Ramesh Pillay v S. Rajasundaram and another (Civil Suit No. 340 of 2010) [2012] SCSC 36 (24 September 2012);

 

RULING

 

Egonda-Ntende, CJ

 

1        The Defendant no. 2 in this matter has raised a plea in limine contending that this suit is res judicata and therefore ought to be dismissed.  The Defendant relies on the decision of the Court of Appeal in Seychelles Court of Appeal no. 6 of 2005, as the decision between the parties. 

 

2        The Plaintiff objects to the plea in limine and asserts that the matter is not res judicata.  On the contrary it is arising because the executors have not complied with the order of the Court of Appeal in Seychelles Court of Appeal no. 6 of 2005.

 

3        I have perused the plaint in this matter.  The Plaintiff is one of the beneficiaries of the Estate of the Deceased V.T. Thirumany Pillay.  The Defendants are the executors of the estate of the said deceased.  The plaint is contending that the distribution of the property by the Defendants was not in accordance both with the law and the decision of the Court of Appeal referred to above, No. 6 of 2005.  It is obvious that the parties in Seychelles Court of Appeal no. 6 of 2005 and the present suit are different.  The Court of Appeal decision was in respect of an action between two different lines of beneficiaries.  So, clearly the parties are different.  The cause of action is also different.  The cause of action  in the current case is arising out of the actions of the executors or one of the executors of the estate of the deceased rather than a dispute between the heirs per se.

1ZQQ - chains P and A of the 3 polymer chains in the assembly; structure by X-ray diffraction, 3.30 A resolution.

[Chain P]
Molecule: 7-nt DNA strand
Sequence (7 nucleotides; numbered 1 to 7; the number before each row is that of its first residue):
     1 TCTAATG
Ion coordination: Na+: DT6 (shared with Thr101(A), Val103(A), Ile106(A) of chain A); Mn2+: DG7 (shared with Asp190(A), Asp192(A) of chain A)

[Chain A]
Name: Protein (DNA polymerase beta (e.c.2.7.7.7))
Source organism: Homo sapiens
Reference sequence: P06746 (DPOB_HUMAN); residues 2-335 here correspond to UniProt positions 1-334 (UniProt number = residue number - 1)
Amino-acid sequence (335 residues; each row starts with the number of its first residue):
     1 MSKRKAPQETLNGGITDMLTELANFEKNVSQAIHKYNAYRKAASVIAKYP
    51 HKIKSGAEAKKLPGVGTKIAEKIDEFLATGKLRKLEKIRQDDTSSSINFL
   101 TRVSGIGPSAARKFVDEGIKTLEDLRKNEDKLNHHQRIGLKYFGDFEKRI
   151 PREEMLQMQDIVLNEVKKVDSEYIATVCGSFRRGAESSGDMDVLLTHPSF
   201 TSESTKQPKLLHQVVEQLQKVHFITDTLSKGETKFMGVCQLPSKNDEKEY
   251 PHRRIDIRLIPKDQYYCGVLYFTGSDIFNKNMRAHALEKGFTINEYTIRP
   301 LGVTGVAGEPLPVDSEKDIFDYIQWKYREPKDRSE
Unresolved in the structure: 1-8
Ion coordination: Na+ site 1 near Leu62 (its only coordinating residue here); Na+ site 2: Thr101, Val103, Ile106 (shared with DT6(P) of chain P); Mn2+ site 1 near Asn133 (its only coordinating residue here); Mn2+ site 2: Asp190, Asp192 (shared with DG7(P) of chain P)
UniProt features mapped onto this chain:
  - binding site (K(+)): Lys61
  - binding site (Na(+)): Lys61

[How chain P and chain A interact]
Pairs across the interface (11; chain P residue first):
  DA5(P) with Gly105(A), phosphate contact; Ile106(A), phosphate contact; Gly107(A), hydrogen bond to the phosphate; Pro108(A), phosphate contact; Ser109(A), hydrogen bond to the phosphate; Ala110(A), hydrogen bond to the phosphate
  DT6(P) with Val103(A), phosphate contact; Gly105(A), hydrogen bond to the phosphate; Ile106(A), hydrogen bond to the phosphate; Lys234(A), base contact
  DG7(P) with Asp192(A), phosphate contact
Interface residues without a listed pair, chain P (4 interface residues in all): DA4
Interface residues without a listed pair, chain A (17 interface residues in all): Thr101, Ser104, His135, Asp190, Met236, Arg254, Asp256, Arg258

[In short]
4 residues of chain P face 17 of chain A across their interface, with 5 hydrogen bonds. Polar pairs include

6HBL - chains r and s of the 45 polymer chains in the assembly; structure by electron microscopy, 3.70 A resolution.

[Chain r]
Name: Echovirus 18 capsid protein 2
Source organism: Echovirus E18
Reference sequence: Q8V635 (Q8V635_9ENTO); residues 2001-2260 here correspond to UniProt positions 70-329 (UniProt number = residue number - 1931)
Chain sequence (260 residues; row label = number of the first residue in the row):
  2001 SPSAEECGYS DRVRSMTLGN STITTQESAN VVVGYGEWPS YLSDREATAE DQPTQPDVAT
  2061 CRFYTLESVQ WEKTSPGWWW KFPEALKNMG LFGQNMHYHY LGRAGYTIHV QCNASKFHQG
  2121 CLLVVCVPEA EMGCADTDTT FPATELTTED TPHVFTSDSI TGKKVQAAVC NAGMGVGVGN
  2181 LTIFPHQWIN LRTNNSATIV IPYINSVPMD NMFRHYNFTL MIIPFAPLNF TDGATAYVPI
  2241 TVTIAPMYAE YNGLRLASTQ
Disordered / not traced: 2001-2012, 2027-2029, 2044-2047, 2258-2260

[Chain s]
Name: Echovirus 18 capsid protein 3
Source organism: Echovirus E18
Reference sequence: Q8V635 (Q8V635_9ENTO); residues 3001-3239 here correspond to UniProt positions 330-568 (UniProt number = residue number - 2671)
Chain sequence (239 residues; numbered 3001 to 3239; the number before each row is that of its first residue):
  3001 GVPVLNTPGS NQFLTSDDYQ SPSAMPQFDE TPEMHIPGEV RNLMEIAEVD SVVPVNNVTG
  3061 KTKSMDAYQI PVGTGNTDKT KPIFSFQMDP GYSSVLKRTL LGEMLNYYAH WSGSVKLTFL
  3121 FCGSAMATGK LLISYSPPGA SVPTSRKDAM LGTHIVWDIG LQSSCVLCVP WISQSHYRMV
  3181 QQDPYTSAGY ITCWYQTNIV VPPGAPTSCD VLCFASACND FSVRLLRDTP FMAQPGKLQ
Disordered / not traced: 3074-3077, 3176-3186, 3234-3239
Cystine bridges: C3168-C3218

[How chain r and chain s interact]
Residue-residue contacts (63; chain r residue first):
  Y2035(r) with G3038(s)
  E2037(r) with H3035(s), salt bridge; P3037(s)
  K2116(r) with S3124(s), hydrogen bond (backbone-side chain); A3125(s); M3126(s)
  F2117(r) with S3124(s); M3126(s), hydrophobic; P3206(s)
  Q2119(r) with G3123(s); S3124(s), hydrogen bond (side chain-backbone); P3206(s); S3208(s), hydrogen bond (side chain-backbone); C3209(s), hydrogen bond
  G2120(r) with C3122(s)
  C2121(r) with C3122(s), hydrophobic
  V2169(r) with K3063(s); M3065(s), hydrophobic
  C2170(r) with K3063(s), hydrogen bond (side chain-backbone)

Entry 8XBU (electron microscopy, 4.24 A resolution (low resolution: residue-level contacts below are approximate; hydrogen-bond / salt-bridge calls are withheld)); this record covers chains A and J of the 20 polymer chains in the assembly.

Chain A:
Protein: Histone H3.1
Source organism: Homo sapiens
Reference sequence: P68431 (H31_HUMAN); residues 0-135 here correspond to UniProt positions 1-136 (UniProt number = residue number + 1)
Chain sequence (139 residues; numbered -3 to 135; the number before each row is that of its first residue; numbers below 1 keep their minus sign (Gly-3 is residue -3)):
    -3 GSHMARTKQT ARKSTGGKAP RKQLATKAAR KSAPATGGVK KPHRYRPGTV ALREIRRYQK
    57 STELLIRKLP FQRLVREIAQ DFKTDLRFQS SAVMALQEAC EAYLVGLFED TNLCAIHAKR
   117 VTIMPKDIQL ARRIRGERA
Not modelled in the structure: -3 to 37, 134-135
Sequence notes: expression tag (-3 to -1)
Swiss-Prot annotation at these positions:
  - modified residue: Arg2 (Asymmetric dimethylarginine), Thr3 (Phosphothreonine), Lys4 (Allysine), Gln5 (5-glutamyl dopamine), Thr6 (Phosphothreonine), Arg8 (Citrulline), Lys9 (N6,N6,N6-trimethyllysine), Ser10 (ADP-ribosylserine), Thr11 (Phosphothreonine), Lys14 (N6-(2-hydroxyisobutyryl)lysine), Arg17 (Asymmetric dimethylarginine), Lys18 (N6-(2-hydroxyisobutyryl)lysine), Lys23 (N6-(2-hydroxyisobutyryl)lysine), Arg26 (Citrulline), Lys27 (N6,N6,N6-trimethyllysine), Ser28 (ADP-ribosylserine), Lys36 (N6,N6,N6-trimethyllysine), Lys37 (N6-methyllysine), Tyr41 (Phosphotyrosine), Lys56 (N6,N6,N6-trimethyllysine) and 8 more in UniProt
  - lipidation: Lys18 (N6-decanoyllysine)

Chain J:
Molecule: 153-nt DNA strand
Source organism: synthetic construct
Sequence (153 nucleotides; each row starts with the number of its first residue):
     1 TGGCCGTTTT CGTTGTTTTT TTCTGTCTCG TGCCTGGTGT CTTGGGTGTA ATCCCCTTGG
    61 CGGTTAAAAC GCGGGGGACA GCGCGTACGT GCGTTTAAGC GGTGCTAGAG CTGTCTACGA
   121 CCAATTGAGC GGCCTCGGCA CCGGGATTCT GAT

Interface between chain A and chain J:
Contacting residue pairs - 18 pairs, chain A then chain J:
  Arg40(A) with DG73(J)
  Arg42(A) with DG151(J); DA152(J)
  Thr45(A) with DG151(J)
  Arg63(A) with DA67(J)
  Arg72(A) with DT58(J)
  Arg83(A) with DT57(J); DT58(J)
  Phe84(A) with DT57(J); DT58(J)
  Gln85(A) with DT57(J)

4        For res judicata to apply there must be three fold identity of subject matter, cause and parties in the first and the subsequent case. This was ably explained by Sir Georges Souyave, CJ, in Hoareau v Hemrick [1973] SLR 272 at 273.

 

‘For the plea of res judicata to be applicable, there must be between the first case and the second case the threefold identity of “objet”, “cause” and “personnes”.

The “objet” is what is claimed. “La cause” is the fact, or the act, whence the right springs. It might be shortly described as the right which has been violated.’

 

 

5        In the instant case it is clear that the parties are different. In the first case it was heirs disputing over their share in the estate of their late father in accordance with the nature of their birthright. Now it is one of the heirs challenging the distribution of the estate by the executors, asserting that it is not in accordance with the decision of the Court of Appeal in SCA No. 6 of 2005 and the law of succession. It is not the same cause of action in issue in this case as it was in the first one.

 

6        In the end result I am satisfied that this case is not res judicata and I dismiss the plea in limine. 

 

 

Signed, dated and delivered at Victoria, this 24th day of September 2012.

 

 

 

F.M. S. Egonda-Ntende